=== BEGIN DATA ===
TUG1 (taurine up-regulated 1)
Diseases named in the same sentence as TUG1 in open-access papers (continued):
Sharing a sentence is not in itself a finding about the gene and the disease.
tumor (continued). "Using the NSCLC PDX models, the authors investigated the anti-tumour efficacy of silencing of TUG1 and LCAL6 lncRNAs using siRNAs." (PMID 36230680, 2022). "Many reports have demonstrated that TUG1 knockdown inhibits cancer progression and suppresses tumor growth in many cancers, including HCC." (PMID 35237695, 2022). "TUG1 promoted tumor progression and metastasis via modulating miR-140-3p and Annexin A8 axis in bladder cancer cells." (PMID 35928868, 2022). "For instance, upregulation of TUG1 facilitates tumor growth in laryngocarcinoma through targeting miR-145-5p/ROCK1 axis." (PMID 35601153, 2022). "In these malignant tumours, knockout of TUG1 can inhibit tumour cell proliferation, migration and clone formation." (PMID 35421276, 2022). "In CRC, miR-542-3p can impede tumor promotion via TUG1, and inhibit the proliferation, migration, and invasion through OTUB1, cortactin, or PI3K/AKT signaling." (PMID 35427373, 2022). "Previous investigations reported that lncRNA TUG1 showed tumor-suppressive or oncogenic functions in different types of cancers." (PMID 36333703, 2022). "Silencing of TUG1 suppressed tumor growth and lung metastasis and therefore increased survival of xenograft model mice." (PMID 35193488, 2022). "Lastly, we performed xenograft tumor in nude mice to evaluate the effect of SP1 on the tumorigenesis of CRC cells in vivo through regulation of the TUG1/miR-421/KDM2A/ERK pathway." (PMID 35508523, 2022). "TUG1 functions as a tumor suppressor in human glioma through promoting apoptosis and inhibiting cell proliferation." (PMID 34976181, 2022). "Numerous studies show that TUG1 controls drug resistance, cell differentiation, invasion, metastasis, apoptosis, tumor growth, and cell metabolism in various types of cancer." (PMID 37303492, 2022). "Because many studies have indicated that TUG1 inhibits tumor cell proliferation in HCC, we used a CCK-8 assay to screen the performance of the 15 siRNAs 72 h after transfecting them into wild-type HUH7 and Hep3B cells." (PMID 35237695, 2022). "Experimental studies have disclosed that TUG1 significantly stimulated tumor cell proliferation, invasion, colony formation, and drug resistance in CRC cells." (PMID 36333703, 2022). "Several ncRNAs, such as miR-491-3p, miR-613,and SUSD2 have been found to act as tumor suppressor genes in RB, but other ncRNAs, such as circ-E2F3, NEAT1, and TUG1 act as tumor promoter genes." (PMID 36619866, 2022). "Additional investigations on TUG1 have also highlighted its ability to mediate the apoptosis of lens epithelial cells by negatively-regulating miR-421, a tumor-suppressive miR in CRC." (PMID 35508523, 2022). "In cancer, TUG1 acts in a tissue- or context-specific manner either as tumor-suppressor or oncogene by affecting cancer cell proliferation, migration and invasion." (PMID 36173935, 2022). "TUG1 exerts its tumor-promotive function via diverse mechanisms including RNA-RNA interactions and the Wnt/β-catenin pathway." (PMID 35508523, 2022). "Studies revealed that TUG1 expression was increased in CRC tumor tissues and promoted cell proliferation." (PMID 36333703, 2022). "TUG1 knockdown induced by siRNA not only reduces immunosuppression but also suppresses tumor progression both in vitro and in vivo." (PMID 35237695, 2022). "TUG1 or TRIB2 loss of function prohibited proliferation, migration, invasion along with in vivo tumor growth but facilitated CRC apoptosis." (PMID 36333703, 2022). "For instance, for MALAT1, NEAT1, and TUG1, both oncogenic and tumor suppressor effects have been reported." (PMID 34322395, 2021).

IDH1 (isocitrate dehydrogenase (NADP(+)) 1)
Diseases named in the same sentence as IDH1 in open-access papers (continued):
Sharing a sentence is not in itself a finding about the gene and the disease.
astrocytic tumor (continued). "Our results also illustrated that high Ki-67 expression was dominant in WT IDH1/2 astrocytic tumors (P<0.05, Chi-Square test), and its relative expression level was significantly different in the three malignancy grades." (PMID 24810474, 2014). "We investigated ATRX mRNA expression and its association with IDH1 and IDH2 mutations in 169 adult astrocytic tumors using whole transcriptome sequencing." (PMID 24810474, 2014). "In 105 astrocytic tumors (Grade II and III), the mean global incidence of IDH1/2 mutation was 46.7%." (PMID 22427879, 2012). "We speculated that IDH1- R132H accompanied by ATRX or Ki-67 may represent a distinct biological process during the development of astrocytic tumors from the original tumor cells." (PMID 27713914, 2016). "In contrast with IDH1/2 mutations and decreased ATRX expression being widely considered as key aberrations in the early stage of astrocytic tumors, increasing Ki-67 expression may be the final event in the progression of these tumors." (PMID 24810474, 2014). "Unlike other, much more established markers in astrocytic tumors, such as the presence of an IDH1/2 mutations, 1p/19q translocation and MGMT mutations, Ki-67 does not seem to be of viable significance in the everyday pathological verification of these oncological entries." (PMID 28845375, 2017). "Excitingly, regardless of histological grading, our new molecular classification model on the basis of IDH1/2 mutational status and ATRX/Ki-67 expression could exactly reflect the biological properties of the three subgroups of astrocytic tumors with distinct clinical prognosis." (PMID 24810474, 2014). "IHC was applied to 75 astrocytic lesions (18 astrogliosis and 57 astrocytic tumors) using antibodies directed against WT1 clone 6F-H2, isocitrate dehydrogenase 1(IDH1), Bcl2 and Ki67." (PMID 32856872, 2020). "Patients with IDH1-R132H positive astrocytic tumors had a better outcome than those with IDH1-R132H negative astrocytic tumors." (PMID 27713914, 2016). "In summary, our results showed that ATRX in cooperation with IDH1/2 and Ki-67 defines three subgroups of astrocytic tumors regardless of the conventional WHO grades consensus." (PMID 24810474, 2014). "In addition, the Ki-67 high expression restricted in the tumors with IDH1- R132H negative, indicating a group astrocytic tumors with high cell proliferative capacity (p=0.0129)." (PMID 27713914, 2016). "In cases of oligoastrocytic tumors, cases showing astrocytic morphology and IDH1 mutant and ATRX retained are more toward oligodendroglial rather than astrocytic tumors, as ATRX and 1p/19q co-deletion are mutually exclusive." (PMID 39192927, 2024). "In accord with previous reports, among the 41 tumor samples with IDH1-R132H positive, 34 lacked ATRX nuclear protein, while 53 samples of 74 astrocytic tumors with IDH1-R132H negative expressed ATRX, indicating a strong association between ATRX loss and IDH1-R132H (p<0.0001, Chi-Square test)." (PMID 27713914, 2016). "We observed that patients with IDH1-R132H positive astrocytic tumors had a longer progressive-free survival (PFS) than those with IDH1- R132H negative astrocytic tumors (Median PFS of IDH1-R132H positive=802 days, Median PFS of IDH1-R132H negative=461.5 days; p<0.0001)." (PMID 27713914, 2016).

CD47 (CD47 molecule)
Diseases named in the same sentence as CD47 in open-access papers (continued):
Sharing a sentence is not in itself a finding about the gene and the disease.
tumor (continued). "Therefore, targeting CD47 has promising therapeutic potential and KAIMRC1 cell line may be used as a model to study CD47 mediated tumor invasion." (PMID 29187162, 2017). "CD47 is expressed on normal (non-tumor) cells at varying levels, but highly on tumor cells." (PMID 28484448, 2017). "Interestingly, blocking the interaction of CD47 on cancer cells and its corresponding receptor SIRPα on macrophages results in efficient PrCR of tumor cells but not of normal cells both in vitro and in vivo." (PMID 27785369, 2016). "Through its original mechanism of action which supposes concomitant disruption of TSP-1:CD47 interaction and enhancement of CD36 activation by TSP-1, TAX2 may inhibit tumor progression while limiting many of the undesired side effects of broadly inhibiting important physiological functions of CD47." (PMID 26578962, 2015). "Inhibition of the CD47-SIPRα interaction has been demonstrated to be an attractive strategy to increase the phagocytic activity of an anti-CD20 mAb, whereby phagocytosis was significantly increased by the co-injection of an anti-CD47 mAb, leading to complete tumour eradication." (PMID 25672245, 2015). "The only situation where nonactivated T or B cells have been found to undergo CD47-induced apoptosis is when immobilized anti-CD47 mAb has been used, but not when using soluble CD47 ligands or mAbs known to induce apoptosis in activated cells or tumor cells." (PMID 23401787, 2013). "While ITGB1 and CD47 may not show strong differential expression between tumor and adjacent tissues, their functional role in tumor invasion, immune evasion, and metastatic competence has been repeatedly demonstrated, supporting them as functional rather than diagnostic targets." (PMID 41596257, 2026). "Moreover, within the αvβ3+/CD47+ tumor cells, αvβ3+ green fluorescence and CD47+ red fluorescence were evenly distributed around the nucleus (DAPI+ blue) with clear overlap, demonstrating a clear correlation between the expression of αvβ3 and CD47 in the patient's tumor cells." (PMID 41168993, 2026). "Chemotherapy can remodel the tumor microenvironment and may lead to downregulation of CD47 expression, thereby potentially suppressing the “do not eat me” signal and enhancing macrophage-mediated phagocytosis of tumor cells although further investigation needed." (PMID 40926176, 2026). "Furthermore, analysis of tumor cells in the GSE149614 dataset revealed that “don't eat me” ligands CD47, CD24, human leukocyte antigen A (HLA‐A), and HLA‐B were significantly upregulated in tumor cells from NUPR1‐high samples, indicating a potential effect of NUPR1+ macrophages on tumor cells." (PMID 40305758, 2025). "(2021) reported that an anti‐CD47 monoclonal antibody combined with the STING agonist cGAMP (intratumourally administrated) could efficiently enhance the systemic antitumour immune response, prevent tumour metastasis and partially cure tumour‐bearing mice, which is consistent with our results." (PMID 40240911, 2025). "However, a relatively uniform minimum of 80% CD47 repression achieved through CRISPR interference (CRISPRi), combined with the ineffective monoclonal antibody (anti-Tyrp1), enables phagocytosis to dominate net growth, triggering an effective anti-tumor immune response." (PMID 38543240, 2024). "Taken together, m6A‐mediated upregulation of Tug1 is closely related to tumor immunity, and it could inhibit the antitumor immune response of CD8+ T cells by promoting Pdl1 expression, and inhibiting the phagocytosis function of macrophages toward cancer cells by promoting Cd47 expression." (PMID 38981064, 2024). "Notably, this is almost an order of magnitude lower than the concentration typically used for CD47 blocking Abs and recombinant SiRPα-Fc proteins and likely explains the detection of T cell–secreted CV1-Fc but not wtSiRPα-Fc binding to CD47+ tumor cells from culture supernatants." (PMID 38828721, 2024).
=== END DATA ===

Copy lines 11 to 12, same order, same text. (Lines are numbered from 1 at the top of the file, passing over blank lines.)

Sharing a sentence is not in itself a finding about the gene and the disease.
tumor (continued). "Therefore, targeting CD47 has promising therapeutic potential and KAIMRC1 cell line may be used as a model to study CD47 mediated tumor invasion." (PMID 29187162, 2017). "CD47 is expressed on normal (non-tumor) cells at varying levels, but highly on tumor cells." (PMID 28484448, 2017). "Interestingly, blocking the interaction of CD47 on cancer cells and its corresponding receptor SIRPα on macrophages results in efficient PrCR of tumor cells but not of normal cells both in vitro and in vivo." (PMID 27785369, 2016). "Through its original mechanism of action which supposes concomitant disruption of TSP-1:CD47 interaction and enhancement of CD36 activation by TSP-1, TAX2 may inhibit tumor progression while limiting many of the undesired side effects of broadly inhibiting important physiological functions of CD47." (PMID 26578962, 2015). "Inhibition of the CD47-SIPRα interaction has been demonstrated to be an attractive strategy to increase the phagocytic activity of an anti-CD20 mAb, whereby phagocytosis was significantly increased by the co-injection of an anti-CD47 mAb, leading to complete tumour eradication." (PMID 25672245, 2015). "The only situation where nonactivated T or B cells have been found to undergo CD47-induced apoptosis is when immobilized anti-CD47 mAb has been used, but not when using soluble CD47 ligands or mAbs known to induce apoptosis in activated cells or tumor cells." (PMID 23401787, 2013). "While ITGB1 and CD47 may not show strong differential expression between tumor and adjacent tissues, their functional role in tumor invasion, immune evasion, and metastatic competence has been repeatedly demonstrated, supporting them as functional rather than diagnostic targets." (PMID 41596257, 2026). "Moreover, within the αvβ3+/CD47+ tumor cells, αvβ3+ green fluorescence and CD47+ red fluorescence were evenly distributed around the nucleus (DAPI+ blue) with clear overlap, demonstrating a clear correlation between the expression of αvβ3 and CD47 in the patient's tumor cells." (PMID 41168993, 2026). "Chemotherapy can remodel the tumor microenvironment and may lead to downregulation of CD47 expression, thereby potentially suppressing the “do not eat me” signal and enhancing macrophage-mediated phagocytosis of tumor cells although further investigation needed." (PMID 40926176, 2026). "Furthermore, analysis of tumor cells in the GSE149614 dataset revealed that “don't eat me” ligands CD47, CD24, human leukocyte antigen A (HLA‐A), and HLA‐B were significantly upregulated in tumor cells from NUPR1‐high samples, indicating a potential effect of NUPR1+ macrophages on tumor cells." (PMID 40305758, 2025). "(2021) reported that an anti‐CD47 monoclonal antibody combined with the STING agonist cGAMP (intratumourally administrated) could efficiently enhance the systemic antitumour immune response, prevent tumour metastasis and partially cure tumour‐bearing mice, which is consistent with our results." (PMID 40240911, 2025). "However, a relatively uniform minimum of 80% CD47 repression achieved through CRISPR interference (CRISPRi), combined with the ineffective monoclonal antibody (anti-Tyrp1), enables phagocytosis to dominate net growth, triggering an effective anti-tumor immune response." (PMID 38543240, 2024). "Taken together, m6A‐mediated upregulation of Tug1 is closely related to tumor immunity, and it could inhibit the antitumor immune response of CD8+ T cells by promoting Pdl1 expression, and inhibiting the phagocytosis function of macrophages toward cancer cells by promoting Cd47 expression." (PMID 38981064, 2024). "Notably, this is almost an order of magnitude lower than the concentration typically used for CD47 blocking Abs and recombinant SiRPα-Fc proteins and likely explains the detection of T cell–secreted CV1-Fc but not wtSiRPα-Fc binding to CD47+ tumor cells from culture supernatants." (PMID 38828721, 2024).